Cost/Parcel $3.50* $9.00 $11.00 $12.00 $12.50 $14.50 $17.00


*This price applies to Lettermail service only, which is available for items no larger than 8”x10”x0.5”. Please note that this service is not trackable.

Developing different forms of income

It’s interesting, with our business model, we’re beginning to generate different kinds of income.  We’ve begun to take service income for logistics / kickstarter fulfilment, 3rd party sales income from selling on eBay & Amazon, income from in-person sales at conventions and at our open hours, consulting income and even passive income from our Youtube videos.  Of course, our main income source is e-Commerce still and it’ll probably continue to be our main form, but it’s certainly interesting playing around with different forms of income.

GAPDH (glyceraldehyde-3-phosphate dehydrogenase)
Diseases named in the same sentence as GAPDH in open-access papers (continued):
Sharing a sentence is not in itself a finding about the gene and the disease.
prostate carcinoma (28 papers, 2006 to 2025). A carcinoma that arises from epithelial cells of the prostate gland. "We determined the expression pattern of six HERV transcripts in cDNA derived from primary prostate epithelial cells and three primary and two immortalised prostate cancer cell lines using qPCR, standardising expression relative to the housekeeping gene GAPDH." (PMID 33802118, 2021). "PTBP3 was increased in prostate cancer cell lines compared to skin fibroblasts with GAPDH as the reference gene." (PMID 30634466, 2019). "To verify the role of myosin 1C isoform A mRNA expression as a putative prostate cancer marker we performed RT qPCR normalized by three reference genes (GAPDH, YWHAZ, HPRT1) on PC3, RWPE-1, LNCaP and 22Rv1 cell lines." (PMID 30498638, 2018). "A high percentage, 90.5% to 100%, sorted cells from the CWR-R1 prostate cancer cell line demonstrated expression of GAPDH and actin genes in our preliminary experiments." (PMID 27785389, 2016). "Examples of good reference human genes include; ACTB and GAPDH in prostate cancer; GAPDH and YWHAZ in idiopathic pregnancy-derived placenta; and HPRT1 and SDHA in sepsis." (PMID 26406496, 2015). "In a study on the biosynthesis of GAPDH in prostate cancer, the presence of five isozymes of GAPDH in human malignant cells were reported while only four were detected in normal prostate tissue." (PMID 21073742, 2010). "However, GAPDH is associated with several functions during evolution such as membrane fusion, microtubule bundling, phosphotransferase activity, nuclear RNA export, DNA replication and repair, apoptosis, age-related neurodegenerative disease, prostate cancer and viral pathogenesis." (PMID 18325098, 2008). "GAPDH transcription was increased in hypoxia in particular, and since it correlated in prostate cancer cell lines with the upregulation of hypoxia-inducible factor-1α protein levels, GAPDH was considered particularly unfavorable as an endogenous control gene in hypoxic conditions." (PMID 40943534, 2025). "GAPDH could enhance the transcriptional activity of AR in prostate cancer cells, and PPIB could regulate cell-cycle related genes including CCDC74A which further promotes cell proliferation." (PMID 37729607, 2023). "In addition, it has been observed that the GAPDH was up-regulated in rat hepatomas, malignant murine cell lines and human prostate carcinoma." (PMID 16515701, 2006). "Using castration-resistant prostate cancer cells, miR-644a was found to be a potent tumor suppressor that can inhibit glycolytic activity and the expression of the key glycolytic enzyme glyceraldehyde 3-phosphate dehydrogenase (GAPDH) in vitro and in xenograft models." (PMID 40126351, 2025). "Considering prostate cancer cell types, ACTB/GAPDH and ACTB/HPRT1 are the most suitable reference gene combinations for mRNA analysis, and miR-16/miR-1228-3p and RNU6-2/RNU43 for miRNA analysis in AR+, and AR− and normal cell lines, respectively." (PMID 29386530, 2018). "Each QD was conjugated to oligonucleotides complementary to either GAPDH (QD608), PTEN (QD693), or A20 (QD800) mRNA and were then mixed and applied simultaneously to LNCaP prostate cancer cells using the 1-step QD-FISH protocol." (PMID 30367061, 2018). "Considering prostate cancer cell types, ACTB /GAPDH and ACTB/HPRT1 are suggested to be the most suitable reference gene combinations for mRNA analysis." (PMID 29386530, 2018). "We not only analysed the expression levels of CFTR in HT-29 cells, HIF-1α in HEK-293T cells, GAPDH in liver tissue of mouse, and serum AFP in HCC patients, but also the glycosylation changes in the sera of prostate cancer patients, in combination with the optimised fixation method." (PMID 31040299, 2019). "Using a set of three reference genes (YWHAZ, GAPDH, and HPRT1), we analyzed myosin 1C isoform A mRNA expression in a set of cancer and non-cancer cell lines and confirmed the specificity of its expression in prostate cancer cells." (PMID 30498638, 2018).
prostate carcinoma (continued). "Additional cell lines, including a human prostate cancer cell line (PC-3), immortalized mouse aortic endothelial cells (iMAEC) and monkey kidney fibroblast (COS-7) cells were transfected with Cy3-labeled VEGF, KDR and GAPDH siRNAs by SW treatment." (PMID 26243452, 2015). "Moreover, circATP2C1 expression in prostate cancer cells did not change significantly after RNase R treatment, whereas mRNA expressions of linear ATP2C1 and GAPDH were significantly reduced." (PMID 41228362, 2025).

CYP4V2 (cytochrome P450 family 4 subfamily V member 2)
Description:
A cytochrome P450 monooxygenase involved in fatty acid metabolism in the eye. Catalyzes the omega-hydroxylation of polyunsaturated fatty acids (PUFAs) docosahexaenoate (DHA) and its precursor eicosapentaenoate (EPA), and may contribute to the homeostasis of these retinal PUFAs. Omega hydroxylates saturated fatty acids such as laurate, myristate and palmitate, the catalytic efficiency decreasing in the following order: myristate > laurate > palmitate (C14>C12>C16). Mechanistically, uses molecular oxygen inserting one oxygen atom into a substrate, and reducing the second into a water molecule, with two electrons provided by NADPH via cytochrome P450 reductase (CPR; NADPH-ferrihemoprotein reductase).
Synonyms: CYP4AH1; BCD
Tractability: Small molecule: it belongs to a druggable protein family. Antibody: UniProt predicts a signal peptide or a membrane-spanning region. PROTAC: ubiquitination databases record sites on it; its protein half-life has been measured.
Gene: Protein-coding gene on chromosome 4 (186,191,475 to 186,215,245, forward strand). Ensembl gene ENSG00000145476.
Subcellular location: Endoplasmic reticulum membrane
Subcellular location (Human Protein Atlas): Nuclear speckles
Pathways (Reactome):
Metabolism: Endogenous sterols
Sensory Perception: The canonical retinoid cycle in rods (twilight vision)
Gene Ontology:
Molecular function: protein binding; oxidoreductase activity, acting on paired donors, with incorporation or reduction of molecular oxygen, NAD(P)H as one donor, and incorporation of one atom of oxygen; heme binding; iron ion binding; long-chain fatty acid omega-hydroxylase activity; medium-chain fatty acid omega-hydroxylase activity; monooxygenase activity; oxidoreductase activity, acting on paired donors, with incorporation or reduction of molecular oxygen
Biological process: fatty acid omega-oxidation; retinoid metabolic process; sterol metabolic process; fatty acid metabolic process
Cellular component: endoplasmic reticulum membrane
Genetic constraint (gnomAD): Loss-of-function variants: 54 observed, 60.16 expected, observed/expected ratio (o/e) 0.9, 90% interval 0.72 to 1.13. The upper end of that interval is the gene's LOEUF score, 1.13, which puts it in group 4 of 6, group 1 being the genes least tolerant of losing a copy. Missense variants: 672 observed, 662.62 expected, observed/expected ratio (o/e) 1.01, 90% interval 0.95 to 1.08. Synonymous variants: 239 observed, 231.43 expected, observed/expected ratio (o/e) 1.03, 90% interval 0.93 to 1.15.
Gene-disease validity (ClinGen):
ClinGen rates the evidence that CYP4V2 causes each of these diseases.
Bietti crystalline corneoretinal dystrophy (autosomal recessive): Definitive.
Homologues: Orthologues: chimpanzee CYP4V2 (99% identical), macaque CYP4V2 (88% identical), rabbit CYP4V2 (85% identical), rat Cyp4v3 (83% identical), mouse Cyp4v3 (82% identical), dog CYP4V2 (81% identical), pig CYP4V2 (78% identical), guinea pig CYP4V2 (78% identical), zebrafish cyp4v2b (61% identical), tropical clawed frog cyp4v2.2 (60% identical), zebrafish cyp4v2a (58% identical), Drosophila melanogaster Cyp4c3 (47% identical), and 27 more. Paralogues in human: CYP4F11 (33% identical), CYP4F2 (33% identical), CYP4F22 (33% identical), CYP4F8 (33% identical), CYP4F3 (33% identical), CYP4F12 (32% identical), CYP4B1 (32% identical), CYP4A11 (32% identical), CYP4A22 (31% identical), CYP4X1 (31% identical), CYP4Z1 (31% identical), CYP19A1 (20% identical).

The other aspect of these different forms of income is that it helps smooth out instability in other areas.  We get advertising income from our Youtube videos and that should, over the next fewyears, continue to generate a decent amount of funds.  It’ll never be a large amount of money since we develop our videos for a niche audience in our niche business, but it’s a nice addition and often seems to be quite stable.

Perhaps the area that we’d love to exploit and develop further is service income, from our Kickstarter Fulfilment to consulting.  It’s something we’ll have to slowly develop, between working on our other businesses.

Scam Company

Just got a call from a scam company called ‘Convention Housing Authority’. Phone number of tel:+12124413140.  They were mis-representing themselves as part of the Convention we were booked for and saying ‘It was their job to make sure we had accomadations’.

If they call you after you book a hotel, don’t. Always check with your actual convention exhibitor and/or contact the hotels listed on the convention website direct yourself.


Competing on Price